The morality of pirating and EULA

Discussion in 'Community Discussion' started by likemyorbs, Nov 20, 2011.


Do you pirate?

  1. Yes, always.

    24 vote(s)
  2. No, never.

    35 vote(s)
  3. Depends.

    42 vote(s)
  1. likemyorbs, Nov 20, 2011
    Last edited: Nov 20, 2011

    likemyorbs macrumors 68000


    Jul 20, 2008
    First and foremost, this is not a discussion on HOW to pirate, so lets not break any macrumors rules here. I want to have a debate on pirating and EULA's. I've noticed that many people on macrumors are very anti-pirate and follow EULA's on their software as if it's the law. But in the real world, i have yet to encounter one single person who is anti-pirating. Literally, NOT ONE. Everyone i work with exchanges torrent site invites and has no shame in doing so. I'm in the same boat. I bought a copy of snow leopard when it came out, but then proceeded to use the same disk to install it for everyone i knew who had a mac. I did the same thing with lion, except i didn't even pay for lion. I just feel no guilt in doing it. I don't care. I know i'm not the only one on macrumors who feels this way. Speak up people! What are your thoughts on pirating?
  2. zioxide macrumors 603


    Dec 11, 2006
    Morality has gone out the window. As long as these big corporations who make these programs don't care about it, treat their employees like crap, and care just about money, then I don't care about morality either. **** em. :)
  3. AnimaLeo macrumors 6502

    Sep 2, 2009
    Yeah, I agree with zioxide's point. If I want to download an album owned by Universal or Sony I'll feel no guilt what-so-ever. I do however, buy albums from smaller labels SubPop etc etc.
  4. likemyorbs thread starter macrumors 68000


    Jul 20, 2008
    Yeah basically. Some people might call that rationalizing, but i don't even have to rationalize, i just simply don't give a crap. Not just about software, same goes for music and movies. It's just whatever to me. When i used to have netflix dvd service, i would rip every single one of those discs and add them to itunes. At one time, there used to be this really cool dvd rental system where the disc would cost a couple of bucks, and you could rent it for 48 hours. Here's the kicker though, you can begin watching it whenever you want, because as soon as you took it out of the vacuum sealed package and it came into contact with oxygen, it had 48 hours before it became unusable. Then you just throw it out instead of returning it. I used to open up these discs and rip them as well, i worked at the store that sold them so i got them for free.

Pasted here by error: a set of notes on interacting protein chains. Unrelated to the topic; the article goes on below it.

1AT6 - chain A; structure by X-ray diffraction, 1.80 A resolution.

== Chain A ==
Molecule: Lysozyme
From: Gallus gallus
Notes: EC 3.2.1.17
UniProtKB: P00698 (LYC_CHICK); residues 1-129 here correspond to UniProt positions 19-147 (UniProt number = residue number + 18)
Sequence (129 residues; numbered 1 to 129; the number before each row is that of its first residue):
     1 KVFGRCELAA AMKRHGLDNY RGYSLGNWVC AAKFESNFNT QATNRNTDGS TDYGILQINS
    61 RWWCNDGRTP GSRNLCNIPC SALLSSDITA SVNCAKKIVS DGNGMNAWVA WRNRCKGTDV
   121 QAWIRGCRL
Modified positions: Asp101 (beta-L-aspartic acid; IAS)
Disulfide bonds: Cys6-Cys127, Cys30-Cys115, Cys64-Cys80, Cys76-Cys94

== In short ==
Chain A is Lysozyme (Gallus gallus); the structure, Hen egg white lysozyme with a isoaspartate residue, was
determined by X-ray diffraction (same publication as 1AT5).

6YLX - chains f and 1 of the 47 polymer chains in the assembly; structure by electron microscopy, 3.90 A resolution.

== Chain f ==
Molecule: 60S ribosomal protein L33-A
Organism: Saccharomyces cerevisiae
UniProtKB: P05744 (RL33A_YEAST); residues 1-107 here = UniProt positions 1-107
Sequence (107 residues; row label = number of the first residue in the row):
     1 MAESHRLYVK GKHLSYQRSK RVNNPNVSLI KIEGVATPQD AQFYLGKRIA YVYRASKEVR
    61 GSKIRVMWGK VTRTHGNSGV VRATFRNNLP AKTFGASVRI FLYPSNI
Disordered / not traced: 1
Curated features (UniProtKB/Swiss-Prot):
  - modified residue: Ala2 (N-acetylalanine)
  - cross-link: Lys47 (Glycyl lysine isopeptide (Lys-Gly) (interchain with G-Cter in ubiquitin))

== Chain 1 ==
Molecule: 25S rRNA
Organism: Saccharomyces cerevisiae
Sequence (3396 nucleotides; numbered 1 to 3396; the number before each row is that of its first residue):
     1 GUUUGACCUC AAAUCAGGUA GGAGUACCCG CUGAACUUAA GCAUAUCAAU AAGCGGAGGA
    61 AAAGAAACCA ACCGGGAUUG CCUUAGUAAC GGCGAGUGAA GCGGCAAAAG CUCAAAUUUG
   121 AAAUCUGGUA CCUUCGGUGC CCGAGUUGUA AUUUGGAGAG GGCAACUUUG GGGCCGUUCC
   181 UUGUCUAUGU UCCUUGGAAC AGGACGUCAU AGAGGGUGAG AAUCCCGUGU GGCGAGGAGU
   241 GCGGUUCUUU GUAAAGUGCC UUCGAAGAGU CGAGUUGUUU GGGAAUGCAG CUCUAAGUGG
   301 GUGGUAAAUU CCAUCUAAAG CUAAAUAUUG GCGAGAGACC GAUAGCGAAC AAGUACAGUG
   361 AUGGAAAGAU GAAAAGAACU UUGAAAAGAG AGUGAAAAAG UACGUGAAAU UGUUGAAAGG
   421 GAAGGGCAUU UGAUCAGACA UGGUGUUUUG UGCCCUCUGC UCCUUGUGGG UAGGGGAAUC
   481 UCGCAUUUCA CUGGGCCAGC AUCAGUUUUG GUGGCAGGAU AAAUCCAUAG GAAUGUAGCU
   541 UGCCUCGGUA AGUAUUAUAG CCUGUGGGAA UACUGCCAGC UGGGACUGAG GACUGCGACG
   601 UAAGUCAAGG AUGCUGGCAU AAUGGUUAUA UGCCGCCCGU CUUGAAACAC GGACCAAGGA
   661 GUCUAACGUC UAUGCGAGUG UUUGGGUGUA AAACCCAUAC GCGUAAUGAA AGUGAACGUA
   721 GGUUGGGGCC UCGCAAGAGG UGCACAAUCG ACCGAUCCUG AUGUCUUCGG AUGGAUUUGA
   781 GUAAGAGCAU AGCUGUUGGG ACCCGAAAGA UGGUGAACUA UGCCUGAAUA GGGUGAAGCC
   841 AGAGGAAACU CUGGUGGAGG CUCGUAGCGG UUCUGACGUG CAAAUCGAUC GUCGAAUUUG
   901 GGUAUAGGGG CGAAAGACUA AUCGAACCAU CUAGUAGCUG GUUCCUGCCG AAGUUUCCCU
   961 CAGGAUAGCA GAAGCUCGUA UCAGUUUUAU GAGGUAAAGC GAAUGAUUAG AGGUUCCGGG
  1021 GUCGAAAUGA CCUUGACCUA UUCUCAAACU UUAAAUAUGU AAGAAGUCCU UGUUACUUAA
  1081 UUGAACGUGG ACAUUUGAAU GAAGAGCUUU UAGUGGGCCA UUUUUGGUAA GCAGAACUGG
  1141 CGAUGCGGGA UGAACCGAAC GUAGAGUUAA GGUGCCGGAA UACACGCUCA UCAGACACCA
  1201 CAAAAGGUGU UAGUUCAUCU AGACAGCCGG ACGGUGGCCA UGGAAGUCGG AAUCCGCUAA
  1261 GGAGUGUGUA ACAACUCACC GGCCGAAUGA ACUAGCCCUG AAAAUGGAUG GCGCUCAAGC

5. bruinsrme macrumors 603


    Oct 26, 2008
    I lend my software out, DVDs, Blu-rays and so on.

    In short I buy and borrow.

    Morality. You ask? I guess I have none and yet I can still sleep at night.
  6. zioxide macrumors 603


    Dec 11, 2006
    That's ridiculous on so many levels. Aside from the fact that a "48 hour rental" is quite ********, it shows that that company didn't care about it's customers or the environment. Just about money. 49 hours? Buy another disc. Then throw them all in the landfill.

    Big business is ruining us.
  7. ucfgrad93 macrumors P6


    Aug 17, 2007
    And yet, when someone like you or your friends ends up as a CEO for Enron and they screw everyone, I'm sure that you are first in line to piss a fit. It is sad that you feel no remorse at stealing.
  8. 0098386 Suspended


    Jan 18, 2005
    The problem is pirates don't make distinctions between large and small companies. Number of people who pirated one software I made, out of my own pocket, 13k. Number of legit customers 1.5k (for something released a couple of weeks ago).

    The problem is how much strain they put on my server. I'm a one man show and I can't afford expensive servers. So unfortunately my legit customers can't fully use my software right now.